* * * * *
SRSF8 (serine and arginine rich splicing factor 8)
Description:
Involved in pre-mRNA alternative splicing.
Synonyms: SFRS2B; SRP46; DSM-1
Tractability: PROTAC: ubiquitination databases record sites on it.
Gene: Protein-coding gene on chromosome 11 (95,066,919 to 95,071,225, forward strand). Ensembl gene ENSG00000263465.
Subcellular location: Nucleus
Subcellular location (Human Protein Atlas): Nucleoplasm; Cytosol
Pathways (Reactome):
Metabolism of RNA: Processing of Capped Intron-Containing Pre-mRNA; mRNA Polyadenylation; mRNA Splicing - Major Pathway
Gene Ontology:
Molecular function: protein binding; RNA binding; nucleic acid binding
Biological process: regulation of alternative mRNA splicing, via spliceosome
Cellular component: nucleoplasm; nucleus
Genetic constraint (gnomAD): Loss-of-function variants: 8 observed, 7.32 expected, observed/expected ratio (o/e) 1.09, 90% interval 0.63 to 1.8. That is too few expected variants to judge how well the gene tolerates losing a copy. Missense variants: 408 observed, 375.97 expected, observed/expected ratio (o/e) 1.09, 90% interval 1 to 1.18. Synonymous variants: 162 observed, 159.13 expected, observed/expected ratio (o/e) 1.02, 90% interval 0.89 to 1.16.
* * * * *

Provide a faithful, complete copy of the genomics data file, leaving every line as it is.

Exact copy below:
SRSF8 (serine and arginine rich splicing factor 8)
Description:
Involved in pre-mRNA alternative splicing.
Synonyms: SFRS2B; SRP46; DSM-1
Tractability: PROTAC: ubiquitination databases record sites on it.
Gene: Protein-coding gene on chromosome 11 (95,066,919 to 95,071,225, forward strand). Ensembl gene ENSG00000263465.
Subcellular location: Nucleus
Subcellular location (Human Protein Atlas): Nucleoplasm; Cytosol
Pathways (Reactome):
Metabolism of RNA: Processing of Capped Intron-Containing Pre-mRNA; mRNA Polyadenylation; mRNA Splicing - Major Pathway
Gene Ontology:
Molecular function: protein binding; RNA binding; nucleic acid binding
Biological process: regulation of alternative mRNA splicing, via spliceosome
Cellular component: nucleoplasm; nucleus
Genetic constraint (gnomAD): Loss-of-function variants: 8 observed, 7.32 expected, observed/expected ratio (o/e) 1.09, 90% interval 0.63 to 1.8. That is too few expected variants to judge how well the gene tolerates losing a copy. Missense variants: 408 observed, 375.97 expected, observed/expected ratio (o/e) 1.09, 90% interval 1 to 1.18. Synonymous variants: 162 observed, 159.13 expected, observed/expected ratio (o/e) 1.02, 90% interval 0.89 to 1.16.